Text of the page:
As with many products sold directly to the general public persuasive advertising only suggests that use of this product or that products “may” help lower back pain.

At specialist clinics such as Active Chiropractic Clinics we see people time and time again disappointed by such products. While many people swear by them the reality is that back pain is caused by complex mechanisms and there will never be a cure-all treatment to fix back pain. It takes time to investigate the cause of an individuals back pain and then decide on treatment appropriate to that individual. It takes many years of training to understand why we suffer from back pain and decide the best way to treat that person.

You can always depend on the big marketing companies to spoon-feed you false information, just to sell you more of their junk.

This not only applies to trainers sold to “help” with back pain. Science and sceptical runners are catching up with something the Tarahumara Indians have known for ever: your naked feet are fine on their own. According to a growing body of clinical research, those expensive running shoes you’ve been relying on may be worse than useless: they could be causing the very injuries they’re supposed to prevent.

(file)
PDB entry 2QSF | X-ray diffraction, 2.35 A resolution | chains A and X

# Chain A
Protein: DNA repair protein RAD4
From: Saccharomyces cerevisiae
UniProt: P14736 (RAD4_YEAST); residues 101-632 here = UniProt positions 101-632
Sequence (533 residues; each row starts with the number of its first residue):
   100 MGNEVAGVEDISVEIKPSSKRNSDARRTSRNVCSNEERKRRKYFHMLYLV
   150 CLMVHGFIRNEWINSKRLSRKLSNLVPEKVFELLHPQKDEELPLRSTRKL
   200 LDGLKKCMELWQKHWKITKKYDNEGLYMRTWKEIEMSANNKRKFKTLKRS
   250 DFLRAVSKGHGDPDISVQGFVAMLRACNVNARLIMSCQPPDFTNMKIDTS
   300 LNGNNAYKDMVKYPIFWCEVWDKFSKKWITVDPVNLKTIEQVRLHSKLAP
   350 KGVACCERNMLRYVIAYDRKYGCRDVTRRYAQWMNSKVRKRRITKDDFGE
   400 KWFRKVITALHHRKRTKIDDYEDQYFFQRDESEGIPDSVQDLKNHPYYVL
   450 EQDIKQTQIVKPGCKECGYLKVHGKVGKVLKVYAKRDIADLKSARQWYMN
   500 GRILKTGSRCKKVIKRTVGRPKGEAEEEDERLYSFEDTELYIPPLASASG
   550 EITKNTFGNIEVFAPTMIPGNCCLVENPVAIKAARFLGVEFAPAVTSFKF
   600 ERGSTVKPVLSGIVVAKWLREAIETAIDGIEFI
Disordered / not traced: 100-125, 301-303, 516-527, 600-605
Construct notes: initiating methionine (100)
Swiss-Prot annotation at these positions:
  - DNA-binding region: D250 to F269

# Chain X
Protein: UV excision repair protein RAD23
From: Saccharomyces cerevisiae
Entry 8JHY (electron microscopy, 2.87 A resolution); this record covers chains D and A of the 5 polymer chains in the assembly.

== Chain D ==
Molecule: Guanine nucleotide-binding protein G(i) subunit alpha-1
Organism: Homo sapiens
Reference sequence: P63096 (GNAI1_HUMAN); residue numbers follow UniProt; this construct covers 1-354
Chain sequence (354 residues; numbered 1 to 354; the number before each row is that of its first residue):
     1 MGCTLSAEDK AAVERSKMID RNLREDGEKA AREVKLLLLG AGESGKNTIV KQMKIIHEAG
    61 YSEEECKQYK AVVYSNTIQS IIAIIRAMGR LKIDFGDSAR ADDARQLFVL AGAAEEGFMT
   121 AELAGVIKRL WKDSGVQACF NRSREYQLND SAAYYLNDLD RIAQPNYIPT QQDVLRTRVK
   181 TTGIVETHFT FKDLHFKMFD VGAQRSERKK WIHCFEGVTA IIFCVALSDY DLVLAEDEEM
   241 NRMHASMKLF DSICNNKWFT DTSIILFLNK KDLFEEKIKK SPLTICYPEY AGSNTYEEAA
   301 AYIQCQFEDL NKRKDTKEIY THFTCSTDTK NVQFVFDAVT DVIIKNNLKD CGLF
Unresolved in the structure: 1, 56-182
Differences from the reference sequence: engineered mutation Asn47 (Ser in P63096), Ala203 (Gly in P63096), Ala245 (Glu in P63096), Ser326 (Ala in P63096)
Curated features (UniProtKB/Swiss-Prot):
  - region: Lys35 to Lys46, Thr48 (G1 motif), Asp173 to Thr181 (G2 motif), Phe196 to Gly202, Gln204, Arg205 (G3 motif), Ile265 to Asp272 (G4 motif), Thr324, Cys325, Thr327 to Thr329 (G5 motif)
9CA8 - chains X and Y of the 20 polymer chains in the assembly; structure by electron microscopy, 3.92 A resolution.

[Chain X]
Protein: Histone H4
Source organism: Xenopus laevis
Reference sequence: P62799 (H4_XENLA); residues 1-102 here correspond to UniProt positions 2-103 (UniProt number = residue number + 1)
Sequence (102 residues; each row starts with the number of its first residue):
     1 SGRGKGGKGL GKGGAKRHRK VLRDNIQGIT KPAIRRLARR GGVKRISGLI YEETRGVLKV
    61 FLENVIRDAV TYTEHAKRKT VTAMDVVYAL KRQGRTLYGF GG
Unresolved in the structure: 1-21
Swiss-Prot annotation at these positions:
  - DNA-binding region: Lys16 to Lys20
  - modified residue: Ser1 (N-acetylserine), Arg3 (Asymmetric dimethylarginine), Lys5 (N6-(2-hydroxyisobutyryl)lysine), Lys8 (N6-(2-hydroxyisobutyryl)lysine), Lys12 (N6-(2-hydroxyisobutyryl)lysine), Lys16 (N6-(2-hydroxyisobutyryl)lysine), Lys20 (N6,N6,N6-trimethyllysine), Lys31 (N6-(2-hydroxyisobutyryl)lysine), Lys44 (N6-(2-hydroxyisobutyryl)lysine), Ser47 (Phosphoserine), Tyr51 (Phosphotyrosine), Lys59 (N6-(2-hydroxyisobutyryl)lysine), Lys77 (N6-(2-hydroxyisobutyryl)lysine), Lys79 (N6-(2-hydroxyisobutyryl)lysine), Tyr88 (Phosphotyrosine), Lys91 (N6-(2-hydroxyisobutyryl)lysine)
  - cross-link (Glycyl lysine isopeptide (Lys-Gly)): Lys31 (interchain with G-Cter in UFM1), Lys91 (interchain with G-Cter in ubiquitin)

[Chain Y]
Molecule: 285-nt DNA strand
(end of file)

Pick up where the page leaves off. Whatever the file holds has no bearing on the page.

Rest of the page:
Perhaps the best research in the field has been going on for hundreds of years in a maze of canyons in northern Mexico. There, the reclusive Tarahumara tribe routinely engage in races of 150 miles or more, the equivalent of running the London Marathon six times in the same day. Despite this extreme mileage the Tarahumara are somehow immune to the injuries that plague the rest of the running world.

Out here in the non-Tarahumara world, where we have access to the best in sports medicine, training innovations and footwear, up to 90 per cent of all marathoners are injured every year. The Tarahumara, by contrast, remain spry and healthy deep into old age.